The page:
Charles Matthews Although there is much already written here about thickness, and allied concepts such as influence, I'm not at all convinced by it. One has to master, not just some definition and advice, but recommended and deprecated linguistic matters as well as recommended and deprecated strategies.
For a reasonably fresh start after reading Thickness / Discussion again, I'm going to use the analogy of one of those biochemical cycles that metabolise (say) a sugar.
That is, we know what comes out the far end of successful strategy: territory. According to the Thickness / Discussion page, there is an important conversion step we can call
Thickness I -> Thickness II
at the heart of pro-level thinking. Here Thickness I is atsumi in Japanese, while Thickness II called atsusa is a higher-level concept. That is, Thickness II may be what you want but Thickness I is the precursor (perhaps not the only source).
Let's write down some steps in this style and mark them as recommended, deprecated or neutral judgements.
Joseki -> Thickness I (neutral).
That is, you may choose a joseki giving you thickness in the most clear sense.
Thickness I -> territory (deprecated).
That is, with that early acquisition of a thick position you shouldn't look for points straight away.
Thickness I -> flanking extension -> framework (recommended)
That is, a flanking extension from a thick position is good, but not because it takes immediate territory. The extension to a good distance should produce a worthy framework. The extension is there to prevent the opponent from establishing a strong group placed in a way to negate the effectiveness of your thickness.
Framework -> omoyo -> ippoji (deprecated).
Don't think solely in terms of expanding frameworks on the largest possible scale. This can be wrong in principle for a couple of reasons:
- exchanges such as pushing your opponent along the fourth line cost points (see fifth line), even if they build up a framework too;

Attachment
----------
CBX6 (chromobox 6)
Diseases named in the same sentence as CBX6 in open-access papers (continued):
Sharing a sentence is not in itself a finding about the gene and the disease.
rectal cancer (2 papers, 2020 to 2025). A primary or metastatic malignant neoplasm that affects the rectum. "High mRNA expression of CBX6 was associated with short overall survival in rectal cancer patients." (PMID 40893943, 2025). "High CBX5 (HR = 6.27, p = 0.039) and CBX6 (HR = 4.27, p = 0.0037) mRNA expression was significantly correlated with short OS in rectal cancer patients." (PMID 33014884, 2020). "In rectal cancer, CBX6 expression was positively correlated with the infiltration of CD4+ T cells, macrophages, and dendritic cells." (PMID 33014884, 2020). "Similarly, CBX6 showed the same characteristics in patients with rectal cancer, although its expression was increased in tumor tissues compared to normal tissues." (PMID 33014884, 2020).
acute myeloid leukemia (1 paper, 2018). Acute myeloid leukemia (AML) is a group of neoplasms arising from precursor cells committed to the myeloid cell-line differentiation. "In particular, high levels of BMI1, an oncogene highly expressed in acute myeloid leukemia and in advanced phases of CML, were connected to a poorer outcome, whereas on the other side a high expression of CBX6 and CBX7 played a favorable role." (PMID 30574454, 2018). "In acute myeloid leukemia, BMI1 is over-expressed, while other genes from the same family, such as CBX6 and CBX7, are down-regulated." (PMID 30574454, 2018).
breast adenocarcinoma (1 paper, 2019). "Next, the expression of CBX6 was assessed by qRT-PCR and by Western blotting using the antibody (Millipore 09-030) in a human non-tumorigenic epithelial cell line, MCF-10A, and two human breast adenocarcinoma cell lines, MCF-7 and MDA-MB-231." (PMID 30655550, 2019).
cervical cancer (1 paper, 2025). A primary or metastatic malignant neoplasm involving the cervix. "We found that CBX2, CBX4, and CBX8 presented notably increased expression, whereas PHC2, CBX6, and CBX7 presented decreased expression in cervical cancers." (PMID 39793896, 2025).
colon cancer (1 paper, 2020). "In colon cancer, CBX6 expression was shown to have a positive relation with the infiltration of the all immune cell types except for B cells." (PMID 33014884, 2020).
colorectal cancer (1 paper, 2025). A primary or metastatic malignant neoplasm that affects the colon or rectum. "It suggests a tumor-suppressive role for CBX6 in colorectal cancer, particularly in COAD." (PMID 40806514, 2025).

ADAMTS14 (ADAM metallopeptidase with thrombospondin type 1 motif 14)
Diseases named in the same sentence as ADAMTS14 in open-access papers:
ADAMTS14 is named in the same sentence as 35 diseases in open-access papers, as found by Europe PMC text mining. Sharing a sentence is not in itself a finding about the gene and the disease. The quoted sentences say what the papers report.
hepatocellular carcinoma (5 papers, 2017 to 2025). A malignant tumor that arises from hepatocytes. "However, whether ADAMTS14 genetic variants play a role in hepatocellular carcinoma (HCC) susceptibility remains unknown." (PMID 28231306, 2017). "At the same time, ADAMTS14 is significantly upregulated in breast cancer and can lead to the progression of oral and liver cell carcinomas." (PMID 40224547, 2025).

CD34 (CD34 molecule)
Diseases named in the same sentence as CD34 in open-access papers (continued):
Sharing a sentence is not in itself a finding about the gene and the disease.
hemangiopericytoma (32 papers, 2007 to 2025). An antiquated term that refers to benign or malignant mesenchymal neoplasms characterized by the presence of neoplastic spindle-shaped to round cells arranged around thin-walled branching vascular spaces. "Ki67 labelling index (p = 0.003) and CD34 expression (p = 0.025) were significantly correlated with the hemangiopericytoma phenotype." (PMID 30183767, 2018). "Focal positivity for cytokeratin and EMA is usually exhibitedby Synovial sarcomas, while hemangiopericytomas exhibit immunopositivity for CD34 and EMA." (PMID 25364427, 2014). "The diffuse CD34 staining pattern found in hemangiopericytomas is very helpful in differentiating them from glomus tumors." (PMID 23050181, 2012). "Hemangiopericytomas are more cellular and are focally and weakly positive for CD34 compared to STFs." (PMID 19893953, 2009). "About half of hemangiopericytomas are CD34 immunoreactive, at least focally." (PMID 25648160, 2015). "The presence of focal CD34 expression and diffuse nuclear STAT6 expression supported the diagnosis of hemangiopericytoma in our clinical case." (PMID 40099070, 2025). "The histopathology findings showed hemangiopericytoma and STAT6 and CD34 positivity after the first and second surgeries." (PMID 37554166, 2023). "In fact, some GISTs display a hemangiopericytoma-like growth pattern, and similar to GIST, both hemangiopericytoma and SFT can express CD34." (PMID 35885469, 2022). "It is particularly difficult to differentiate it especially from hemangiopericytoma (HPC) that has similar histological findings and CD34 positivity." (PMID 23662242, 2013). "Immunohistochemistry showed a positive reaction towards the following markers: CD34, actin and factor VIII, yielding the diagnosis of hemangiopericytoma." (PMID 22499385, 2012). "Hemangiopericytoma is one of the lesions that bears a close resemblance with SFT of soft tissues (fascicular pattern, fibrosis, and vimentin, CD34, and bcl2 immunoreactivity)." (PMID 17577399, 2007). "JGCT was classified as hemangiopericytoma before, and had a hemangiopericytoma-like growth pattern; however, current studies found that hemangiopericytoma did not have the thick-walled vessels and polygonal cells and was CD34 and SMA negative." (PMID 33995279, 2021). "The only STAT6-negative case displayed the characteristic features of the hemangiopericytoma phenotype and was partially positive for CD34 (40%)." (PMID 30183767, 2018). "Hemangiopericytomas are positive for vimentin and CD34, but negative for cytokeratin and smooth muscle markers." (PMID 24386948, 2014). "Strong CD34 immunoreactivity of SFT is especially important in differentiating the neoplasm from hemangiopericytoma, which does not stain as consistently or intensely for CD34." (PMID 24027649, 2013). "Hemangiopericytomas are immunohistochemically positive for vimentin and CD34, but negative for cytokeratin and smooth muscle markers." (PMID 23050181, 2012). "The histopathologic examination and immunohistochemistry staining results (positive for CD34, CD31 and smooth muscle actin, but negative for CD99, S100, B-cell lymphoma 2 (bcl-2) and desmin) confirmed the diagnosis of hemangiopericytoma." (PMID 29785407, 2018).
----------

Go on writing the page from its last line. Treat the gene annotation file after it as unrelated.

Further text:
- the argument against ippoji is that you may have to kill an invading group to win, rather than pursue a 'collateral damage' plan.
On the other hand
Framework -> opponent invades -> Thickness II (recommended)
means that one way to get an overall thick position is to play for a 'second phase' after your initial framework is invaded. This idea is built into the use of 4-4 point openings, for example.
Trying to kill the invasion:
Invasion -> chase towards Thickness I -> attempt to kill (neutral)
has to be judged on merit. Thickness I is exactly what you need to kill groups with: but trying too hard to do that is the amarigatachi mistake. The alternatives are like
Invasion -> chase -> create Thickness II (recommended) Invasion -> chase -> splitting attack (recommended).
Simply starting a running fight is probably too 50-50 if you had a thick local position - but it happens with some frameworks, and you have to go for central power.
If there is really no good direction of play after an invasion of a framework then there is a problem of some strategic kind, related to false thickness, or an initial framework that was too broad, or set up in the face of the opponent's strength.
In the end you are supposed to do
Thickness II -> better overall position -> milk the endgame.
This means that skilful players know how to use Thickness II to take profit here and there. You make the opponent defend weak groups and weak territories.